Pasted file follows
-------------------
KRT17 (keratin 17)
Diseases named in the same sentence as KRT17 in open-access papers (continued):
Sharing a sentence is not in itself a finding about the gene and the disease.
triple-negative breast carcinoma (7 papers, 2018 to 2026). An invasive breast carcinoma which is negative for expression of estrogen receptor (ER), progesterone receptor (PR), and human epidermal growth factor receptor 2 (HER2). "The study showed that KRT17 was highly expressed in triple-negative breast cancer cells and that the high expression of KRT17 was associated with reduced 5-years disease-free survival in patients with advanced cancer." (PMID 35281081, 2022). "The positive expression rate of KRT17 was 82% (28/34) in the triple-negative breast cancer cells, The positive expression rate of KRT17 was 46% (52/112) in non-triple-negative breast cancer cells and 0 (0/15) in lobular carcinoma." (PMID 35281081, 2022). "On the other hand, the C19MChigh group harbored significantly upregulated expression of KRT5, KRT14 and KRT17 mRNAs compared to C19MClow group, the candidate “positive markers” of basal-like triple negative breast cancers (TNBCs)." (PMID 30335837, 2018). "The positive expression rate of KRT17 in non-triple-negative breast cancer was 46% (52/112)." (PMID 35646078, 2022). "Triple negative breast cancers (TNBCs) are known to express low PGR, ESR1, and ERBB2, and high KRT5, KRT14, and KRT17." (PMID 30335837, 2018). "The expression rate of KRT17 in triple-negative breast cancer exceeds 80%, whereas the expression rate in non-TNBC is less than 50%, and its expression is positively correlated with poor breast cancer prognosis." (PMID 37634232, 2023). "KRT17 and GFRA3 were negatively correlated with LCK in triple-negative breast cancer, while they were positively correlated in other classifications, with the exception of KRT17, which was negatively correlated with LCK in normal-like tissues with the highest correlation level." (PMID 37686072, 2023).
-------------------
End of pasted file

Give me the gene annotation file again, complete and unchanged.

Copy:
KRT17 (keratin 17)
Diseases named in the same sentence as KRT17 in open-access papers (continued):
Sharing a sentence is not in itself a finding about the gene and the disease.
triple-negative breast carcinoma (7 papers, 2018 to 2026). An invasive breast carcinoma which is negative for expression of estrogen receptor (ER), progesterone receptor (PR), and human epidermal growth factor receptor 2 (HER2). "The study showed that KRT17 was highly expressed in triple-negative breast cancer cells and that the high expression of KRT17 was associated with reduced 5-years disease-free survival in patients with advanced cancer." (PMID 35281081, 2022). "The positive expression rate of KRT17 was 82% (28/34) in the triple-negative breast cancer cells, The positive expression rate of KRT17 was 46% (52/112) in non-triple-negative breast cancer cells and 0 (0/15) in lobular carcinoma." (PMID 35281081, 2022). "On the other hand, the C19MChigh group harbored significantly upregulated expression of KRT5, KRT14 and KRT17 mRNAs compared to C19MClow group, the candidate “positive markers” of basal-like triple negative breast cancers (TNBCs)." (PMID 30335837, 2018). "The positive expression rate of KRT17 in non-triple-negative breast cancer was 46% (52/112)." (PMID 35646078, 2022). "Triple negative breast cancers (TNBCs) are known to express low PGR, ESR1, and ERBB2, and high KRT5, KRT14, and KRT17." (PMID 30335837, 2018). "The expression rate of KRT17 in triple-negative breast cancer exceeds 80%, whereas the expression rate in non-TNBC is less than 50%, and its expression is positively correlated with poor breast cancer prognosis." (PMID 37634232, 2023). "KRT17 and GFRA3 were negatively correlated with LCK in triple-negative breast cancer, while they were positively correlated in other classifications, with the exception of KRT17, which was negatively correlated with LCK in normal-like tissues with the highest correlation level." (PMID 37686072, 2023).